December 23, 2008

Jury Duty: It Can Get You Laid

In 2000, a defendant in a capital murder trial in Missouri was convicted. The jury had been sequestered, and one of the jurors complained to the judge that two of the other jurors had spent some time in sequestration having sex with one another. This is the basis for a defense motion to set aside the conviction. The argument is that the judge should have taken prophylactic measures to prevent this. A penetrating legal question, to be sure, as to whether one of the jurors should have withdrawn. Alas, it was not a hung jury. Tip your waitresses, folks, they're working hard out there for you.*

Another basis for the motion is that two sheriff's deputies who were guarding the sequestered jurors also had sex. What that has to do with anything is completely beyond me.

On a tangentially-related note, in 2003, a college student in New Jersey was murdered. The defendant was accused of ordering the murder. After having been convicted, the defendant's mother was, of course, very upset. She could not bring herself to believe that her son was guilty of the heinous crime. So she began stsalking the jurors and seduced one to get evidence of misconduct:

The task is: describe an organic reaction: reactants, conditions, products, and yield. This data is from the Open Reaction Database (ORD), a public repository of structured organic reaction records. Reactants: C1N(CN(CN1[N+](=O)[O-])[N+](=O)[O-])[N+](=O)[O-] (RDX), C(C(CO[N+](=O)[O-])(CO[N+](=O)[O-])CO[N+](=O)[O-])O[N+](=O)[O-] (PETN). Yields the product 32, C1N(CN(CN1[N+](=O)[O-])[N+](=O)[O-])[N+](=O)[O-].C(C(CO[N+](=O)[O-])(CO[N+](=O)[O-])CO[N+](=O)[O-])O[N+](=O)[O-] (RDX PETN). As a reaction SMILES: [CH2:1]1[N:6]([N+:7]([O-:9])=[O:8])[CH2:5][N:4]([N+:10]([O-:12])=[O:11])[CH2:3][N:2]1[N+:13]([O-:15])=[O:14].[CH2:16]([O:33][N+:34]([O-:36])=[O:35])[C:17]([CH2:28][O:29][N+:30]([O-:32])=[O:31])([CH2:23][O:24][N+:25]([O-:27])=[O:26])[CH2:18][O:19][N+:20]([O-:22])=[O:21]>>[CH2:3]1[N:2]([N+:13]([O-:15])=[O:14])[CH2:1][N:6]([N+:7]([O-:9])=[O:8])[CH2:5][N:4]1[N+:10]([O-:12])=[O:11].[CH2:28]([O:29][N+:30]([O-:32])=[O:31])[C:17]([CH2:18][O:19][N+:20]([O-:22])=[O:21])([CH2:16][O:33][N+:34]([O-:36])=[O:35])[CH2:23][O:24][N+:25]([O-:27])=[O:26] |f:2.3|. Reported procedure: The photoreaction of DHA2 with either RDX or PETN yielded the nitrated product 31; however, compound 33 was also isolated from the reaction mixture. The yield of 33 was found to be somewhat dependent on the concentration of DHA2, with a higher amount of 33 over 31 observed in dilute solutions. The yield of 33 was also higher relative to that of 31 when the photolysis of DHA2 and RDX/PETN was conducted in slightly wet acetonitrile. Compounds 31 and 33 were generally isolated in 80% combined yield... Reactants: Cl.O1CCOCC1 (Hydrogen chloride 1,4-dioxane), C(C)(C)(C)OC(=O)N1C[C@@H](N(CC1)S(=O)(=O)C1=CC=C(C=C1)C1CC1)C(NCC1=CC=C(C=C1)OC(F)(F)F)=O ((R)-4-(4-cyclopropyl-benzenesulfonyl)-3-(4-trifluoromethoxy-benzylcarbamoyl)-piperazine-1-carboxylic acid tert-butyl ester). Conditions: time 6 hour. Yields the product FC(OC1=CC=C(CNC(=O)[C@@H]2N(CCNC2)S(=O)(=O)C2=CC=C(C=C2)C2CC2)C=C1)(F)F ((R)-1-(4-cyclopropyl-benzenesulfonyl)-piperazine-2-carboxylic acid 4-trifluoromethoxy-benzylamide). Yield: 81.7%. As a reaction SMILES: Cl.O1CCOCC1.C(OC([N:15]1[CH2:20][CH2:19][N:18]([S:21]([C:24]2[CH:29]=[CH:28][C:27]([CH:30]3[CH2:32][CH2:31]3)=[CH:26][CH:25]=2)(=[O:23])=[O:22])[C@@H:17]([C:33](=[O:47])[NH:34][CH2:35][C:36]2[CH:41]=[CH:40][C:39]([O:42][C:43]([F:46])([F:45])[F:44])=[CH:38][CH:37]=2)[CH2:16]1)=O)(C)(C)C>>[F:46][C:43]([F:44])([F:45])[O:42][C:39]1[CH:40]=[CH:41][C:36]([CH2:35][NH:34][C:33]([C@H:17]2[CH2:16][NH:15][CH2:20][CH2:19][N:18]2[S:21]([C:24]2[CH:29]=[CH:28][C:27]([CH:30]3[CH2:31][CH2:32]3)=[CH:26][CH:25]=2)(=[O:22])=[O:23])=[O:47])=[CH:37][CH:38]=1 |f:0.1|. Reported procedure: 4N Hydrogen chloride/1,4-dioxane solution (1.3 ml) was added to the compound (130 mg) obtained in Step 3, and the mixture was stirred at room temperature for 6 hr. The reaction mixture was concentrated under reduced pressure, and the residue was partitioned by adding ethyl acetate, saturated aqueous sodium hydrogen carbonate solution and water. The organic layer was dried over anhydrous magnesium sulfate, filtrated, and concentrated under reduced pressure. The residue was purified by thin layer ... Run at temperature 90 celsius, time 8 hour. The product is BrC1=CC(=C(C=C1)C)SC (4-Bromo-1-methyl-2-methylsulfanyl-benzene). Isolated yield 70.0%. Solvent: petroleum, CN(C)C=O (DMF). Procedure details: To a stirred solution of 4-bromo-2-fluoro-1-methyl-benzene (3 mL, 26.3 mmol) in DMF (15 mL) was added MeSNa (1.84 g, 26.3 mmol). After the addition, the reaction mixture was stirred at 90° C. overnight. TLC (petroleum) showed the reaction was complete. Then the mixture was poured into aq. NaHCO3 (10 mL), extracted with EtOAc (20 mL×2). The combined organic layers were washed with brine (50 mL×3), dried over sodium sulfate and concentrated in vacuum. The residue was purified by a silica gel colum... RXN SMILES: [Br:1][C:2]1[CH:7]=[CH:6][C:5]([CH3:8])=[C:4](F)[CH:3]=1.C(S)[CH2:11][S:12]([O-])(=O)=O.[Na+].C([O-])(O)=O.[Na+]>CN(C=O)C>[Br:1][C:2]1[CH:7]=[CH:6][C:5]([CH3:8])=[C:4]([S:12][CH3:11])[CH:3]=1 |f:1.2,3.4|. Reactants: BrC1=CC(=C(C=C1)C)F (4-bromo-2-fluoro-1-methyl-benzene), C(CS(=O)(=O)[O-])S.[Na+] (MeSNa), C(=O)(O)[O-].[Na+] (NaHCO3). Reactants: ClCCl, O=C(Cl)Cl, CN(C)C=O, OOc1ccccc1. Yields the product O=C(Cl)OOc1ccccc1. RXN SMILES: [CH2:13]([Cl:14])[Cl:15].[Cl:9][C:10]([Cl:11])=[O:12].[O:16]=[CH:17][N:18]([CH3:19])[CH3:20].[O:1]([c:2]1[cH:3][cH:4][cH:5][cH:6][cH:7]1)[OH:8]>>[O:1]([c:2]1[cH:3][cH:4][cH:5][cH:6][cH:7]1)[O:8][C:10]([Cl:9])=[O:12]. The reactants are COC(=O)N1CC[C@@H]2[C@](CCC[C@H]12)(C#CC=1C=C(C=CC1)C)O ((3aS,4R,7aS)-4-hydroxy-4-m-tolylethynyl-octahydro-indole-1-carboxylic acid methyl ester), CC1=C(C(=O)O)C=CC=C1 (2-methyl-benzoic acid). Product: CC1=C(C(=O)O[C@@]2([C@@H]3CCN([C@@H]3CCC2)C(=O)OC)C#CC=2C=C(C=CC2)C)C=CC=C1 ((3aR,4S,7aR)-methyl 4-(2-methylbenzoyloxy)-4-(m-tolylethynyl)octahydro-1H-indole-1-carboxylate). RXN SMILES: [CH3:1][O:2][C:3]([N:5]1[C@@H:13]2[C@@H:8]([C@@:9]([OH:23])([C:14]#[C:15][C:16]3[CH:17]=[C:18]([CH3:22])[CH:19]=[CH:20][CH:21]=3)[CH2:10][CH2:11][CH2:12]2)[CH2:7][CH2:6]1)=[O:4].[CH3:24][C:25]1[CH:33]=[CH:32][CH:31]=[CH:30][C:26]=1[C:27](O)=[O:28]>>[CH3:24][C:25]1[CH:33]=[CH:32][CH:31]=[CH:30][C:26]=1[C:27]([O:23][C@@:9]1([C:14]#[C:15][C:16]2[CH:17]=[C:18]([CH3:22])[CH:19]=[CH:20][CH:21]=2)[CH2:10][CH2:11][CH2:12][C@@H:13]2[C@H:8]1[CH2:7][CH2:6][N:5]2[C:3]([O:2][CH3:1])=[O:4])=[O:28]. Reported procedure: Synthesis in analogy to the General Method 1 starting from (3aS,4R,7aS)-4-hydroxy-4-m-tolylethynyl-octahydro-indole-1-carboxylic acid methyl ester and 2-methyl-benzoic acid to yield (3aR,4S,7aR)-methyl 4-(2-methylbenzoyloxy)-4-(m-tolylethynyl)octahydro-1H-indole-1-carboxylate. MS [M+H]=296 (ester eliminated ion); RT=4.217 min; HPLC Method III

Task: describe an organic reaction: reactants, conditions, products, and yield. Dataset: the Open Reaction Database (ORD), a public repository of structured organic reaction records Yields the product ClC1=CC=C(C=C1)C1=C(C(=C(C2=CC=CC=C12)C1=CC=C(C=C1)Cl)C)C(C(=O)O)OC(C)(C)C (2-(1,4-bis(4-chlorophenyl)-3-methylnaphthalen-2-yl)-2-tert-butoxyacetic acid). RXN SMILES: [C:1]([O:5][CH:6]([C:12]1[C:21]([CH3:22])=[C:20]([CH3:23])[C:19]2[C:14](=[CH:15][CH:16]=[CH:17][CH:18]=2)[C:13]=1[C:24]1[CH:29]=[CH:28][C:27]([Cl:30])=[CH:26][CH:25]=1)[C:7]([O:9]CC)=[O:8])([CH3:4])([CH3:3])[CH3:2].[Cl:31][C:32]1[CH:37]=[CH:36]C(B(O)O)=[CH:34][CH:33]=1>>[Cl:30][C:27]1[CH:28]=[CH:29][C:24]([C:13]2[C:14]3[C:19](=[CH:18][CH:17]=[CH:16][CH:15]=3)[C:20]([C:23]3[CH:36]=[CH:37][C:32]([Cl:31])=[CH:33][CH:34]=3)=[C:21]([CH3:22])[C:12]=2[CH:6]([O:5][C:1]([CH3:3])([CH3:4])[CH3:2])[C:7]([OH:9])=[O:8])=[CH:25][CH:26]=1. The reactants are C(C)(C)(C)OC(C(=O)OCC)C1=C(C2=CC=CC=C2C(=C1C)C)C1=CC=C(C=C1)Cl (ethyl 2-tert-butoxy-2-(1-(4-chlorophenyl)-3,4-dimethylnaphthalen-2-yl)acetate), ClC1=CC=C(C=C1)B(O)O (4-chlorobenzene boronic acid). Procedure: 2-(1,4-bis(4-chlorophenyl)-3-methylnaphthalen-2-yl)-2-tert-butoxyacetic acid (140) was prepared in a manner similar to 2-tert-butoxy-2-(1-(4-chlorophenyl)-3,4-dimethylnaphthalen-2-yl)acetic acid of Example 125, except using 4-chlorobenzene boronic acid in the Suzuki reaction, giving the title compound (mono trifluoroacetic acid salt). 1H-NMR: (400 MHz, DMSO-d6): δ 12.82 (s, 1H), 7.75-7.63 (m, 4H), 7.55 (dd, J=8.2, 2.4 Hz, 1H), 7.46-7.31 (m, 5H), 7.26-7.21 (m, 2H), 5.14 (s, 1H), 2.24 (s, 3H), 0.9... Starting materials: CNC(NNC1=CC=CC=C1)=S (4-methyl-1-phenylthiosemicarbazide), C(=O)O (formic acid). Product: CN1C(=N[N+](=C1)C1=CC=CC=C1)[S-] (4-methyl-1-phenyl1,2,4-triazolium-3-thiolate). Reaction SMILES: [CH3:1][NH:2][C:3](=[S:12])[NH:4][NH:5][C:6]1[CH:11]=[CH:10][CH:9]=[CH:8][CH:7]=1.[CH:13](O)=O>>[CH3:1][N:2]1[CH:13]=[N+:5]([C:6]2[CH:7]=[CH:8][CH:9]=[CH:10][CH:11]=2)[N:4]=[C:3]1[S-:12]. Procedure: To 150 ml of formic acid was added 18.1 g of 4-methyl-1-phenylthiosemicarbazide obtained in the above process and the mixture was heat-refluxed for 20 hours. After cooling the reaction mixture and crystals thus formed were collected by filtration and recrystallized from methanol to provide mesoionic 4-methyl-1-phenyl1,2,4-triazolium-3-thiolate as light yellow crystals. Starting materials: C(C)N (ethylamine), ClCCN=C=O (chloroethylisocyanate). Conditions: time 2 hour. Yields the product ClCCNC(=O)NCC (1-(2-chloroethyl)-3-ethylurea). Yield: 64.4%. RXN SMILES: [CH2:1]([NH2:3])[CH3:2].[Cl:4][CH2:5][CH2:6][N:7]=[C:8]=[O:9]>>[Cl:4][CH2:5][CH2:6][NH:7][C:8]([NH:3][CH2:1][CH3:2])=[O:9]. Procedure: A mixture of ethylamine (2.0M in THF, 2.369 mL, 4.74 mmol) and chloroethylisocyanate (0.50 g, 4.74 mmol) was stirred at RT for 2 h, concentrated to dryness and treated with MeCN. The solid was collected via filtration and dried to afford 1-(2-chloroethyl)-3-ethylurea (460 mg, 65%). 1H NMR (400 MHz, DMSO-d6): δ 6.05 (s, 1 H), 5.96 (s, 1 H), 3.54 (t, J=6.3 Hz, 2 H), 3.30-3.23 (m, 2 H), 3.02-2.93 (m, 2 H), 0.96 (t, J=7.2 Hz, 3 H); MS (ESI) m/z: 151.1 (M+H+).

She gave herself an extreme makeover -- blonde dye job, fake tan, sexy wardrobe, phony name -- and began spying on jurors. ... [F]or nearly eight months, they drank at bars, smoked marijuana and shared meals in her tiny Brooklyn hideaway. ... [He told her] that he had personal knowledge that [the defendant] ran with a rough crowd.
A juror concealing personal knowledge of the defendant is potentially misconduct but it's far from clear that this would be prejudicial. It's one thing to "run with a rough crown" and it's something else to put a hit out on someone. And while the length to which the mother went to get this information is extraordinary, but it's difficult to say how reliable it is. Men have been known on occasion to attempt to get sex by telling women what they want to hear.

But the lesson is -- when you get that summons for jury duty, don't throw it in the trash. It just might be an Invitation To Love.

* Astonishingly bad jokes shamelessly lifted from the comments section at the Volokh Conspiracy. But an actual quote from the article: the defendant's "lawyer says her predecessor's didn't try hard enough." Okay, I'll stop now.

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